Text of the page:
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INFECTION CONTROL IN ISLAM

Islam is a holistic belief system, and it takes into account the physical, emotional, and spiritual well-being of individuals and societies.  Although care of the person is important, safeguarding communities, including its weakest members, is of paramount importance.  More than 1400 years ago, Prophet Muhammad, may the mercy and blessings of God be upon him, was teaching his followers hygiene practices that are still applicable until the end of time.

From the traditions of Prophet Muhammad, we find evidence that clearly indicates Islam’s stance on coughing and sneezing openly.  Prophet Muhammad instructed the believers to cover their faces when sneezing. The most visible effect of sneezing and coughing without covering the mouth is the spread of airborne bacteria and viruses. Besides, droplets invisible to the naked eye may fall onto surfaces or other people.

Islam referred to as the religion of cleanliness.  “Truly, God loves those who turn unto Him in repentance and loves those who purify themselves.”  (Quran 2:222)  In the traditions of Prophet Muhammad cleanliness mentioned as half of faith. Therefore, it is important to keep the body fresh and clean, and Islam insists on several practices to facilitate this.  The private parts washed after using the toilet and Muslims must pay particular attention to being clean before praying.  They wash their hands, faces, (including rinsing the mouth and nose) arms and feet, a minimum of five times per day.  Prophet Muhammad insisted that the believers wash their hands, before praying, before and after eating and upon waking up in the morning.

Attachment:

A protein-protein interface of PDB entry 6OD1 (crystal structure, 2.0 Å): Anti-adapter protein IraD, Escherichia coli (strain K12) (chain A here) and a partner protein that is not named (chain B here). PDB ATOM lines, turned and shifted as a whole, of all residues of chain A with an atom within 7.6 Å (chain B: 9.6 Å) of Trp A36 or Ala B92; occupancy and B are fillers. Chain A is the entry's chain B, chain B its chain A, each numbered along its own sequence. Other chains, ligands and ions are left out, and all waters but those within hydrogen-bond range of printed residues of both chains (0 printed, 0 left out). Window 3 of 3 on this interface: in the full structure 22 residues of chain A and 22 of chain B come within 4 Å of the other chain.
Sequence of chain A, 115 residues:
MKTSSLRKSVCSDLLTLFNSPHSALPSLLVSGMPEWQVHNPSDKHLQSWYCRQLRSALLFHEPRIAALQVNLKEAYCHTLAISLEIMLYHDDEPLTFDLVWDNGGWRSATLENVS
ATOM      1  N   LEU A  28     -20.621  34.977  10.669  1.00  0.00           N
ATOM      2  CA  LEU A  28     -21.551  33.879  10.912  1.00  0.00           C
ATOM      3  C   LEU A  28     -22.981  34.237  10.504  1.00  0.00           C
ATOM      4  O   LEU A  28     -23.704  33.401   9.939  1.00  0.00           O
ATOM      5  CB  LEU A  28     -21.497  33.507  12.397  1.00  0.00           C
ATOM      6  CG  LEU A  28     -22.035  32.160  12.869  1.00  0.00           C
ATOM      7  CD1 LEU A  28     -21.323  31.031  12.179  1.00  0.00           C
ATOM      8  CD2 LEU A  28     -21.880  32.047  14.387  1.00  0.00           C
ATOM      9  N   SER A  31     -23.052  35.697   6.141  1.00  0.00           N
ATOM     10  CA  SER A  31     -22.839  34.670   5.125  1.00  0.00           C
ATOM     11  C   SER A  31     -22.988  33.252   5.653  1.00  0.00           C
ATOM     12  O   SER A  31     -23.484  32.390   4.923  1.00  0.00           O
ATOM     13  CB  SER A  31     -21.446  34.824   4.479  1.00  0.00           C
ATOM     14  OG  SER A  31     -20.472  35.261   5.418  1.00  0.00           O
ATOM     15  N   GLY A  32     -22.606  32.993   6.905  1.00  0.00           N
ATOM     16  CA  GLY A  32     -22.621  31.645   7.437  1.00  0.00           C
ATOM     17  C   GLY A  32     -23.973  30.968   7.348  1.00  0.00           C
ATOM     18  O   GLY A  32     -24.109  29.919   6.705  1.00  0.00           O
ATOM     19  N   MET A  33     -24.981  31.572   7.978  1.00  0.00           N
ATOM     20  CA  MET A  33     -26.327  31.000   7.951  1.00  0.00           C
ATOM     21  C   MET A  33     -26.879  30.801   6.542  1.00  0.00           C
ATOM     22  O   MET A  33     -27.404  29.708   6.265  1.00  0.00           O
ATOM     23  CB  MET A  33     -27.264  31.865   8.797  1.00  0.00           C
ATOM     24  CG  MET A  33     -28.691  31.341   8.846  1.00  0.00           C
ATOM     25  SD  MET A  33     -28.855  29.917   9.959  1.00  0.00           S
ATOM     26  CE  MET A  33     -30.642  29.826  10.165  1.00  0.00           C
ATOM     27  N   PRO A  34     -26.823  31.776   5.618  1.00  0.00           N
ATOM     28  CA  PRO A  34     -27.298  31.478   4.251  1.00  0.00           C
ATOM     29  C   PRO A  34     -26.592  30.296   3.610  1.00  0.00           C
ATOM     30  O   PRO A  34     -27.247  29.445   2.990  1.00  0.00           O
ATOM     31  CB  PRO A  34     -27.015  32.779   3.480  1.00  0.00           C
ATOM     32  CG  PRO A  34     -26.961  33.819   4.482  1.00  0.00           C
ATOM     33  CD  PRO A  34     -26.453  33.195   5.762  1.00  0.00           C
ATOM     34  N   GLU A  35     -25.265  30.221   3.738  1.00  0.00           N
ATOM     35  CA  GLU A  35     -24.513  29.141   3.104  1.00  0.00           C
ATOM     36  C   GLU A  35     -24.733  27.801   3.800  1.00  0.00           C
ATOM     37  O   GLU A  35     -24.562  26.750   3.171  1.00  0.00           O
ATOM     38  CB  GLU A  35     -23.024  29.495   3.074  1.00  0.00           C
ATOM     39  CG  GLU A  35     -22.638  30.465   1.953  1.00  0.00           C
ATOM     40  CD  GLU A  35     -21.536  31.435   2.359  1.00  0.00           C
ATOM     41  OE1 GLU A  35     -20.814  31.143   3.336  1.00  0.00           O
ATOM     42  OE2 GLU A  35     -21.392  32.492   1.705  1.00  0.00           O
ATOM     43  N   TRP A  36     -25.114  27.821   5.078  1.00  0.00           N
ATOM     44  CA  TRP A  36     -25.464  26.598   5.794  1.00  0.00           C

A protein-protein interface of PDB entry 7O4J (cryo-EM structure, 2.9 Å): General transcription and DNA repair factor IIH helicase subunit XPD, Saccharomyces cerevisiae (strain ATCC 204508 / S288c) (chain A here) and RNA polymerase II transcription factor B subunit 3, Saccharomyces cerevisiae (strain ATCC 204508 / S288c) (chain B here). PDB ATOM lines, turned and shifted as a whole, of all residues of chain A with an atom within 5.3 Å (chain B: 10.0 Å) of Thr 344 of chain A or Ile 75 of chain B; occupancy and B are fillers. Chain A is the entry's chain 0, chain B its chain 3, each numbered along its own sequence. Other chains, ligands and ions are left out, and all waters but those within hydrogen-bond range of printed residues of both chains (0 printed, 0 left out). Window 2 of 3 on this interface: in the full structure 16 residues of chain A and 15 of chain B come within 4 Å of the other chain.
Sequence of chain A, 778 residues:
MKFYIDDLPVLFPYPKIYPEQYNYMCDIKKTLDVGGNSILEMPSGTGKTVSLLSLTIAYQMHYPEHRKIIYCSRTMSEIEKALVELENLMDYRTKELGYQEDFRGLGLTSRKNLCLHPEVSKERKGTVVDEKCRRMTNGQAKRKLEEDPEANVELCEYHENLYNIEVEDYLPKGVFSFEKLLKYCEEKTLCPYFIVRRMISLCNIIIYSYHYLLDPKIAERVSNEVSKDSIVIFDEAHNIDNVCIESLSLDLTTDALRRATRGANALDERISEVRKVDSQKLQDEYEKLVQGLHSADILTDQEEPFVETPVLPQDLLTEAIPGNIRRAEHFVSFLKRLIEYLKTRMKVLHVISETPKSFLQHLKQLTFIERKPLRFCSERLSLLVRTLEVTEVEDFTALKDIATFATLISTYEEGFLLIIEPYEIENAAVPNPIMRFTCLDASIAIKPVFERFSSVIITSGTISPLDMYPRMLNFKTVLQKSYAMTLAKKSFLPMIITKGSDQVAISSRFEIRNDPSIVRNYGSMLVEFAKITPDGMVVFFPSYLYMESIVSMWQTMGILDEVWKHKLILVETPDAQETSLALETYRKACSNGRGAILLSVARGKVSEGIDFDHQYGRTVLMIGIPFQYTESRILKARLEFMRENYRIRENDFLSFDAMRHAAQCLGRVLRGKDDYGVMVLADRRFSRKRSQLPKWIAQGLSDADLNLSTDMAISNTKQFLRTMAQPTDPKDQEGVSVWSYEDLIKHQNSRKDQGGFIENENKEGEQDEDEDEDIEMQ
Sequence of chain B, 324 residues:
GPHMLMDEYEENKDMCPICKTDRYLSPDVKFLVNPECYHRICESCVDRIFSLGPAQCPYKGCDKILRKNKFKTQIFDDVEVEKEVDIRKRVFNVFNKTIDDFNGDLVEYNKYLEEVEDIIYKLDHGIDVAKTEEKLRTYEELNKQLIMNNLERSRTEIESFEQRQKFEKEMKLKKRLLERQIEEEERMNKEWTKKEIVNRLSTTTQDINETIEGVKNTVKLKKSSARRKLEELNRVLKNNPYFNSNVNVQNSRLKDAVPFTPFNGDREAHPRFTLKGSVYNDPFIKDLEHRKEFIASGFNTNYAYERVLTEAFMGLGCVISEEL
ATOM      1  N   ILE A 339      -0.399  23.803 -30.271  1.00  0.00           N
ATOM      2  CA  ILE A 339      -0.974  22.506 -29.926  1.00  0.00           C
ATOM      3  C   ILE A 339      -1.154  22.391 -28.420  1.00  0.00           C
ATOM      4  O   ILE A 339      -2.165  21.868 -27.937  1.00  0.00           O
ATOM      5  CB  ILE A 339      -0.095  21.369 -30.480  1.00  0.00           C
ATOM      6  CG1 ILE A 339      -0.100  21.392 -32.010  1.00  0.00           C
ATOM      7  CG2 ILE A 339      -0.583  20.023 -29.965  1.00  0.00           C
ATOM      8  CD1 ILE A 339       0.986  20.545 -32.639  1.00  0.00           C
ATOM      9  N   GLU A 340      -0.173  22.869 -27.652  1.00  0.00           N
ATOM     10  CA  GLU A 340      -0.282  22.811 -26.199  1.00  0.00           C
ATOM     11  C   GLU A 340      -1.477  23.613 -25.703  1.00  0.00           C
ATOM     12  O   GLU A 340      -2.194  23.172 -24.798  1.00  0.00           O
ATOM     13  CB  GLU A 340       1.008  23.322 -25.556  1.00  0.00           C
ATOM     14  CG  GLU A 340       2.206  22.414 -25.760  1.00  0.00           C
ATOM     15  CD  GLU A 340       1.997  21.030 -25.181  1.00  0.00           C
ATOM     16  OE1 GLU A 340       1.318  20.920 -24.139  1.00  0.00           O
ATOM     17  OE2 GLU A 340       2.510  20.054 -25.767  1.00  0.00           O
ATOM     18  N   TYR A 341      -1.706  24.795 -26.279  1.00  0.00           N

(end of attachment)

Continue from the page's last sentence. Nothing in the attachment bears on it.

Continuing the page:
Infection control in Islam includes isolation and quarantine.  Prophet Muhammad, may the mercy and blessings of God be upon him, instituted strategies that are today implemented by public health authorities.  He commanded his followers not to travel to places known to be afflicted with illness, and he advised those in the contaminated areas or communities not to leave and spread the disease further afield.  He said, “If you hear that there is a plague in a land, do not enter it; and if it (plague) visits an area while you are therein, do not go out of it.” He also counseled ill people not to visit healthy people.

During the worldwide outbreak of SARS, quarantine officials arranged for appropriate medical assistance, which sometimes included medical isolation and restricted travel movements.  The CDC says separation is necessary not only for the patient’s comfort but also to protect members of the public.  Many levels of government around the world are legally able to compel sick, infectious people to remain in quarantine or isolation to stop the spread of disease.

The teaching and principles of Islam are designed to benefit all of the humankind.  Rules and recommendations for personal hygiene and cleanliness promote the well-being of individuals and communities.  Infection control is inherent in Islamic hygiene behavior.  Washing the hands, covering the mouth when sneezing or coughing, voluntary isolation, when one is feeling unwell, and restricted travel is an efficient and comprehensive public health strategy. Nowadays, measures taken to prevent the spread of infections and viruses conform almost exactly to the hygiene and infection control practices taught by Prophet Muhammad.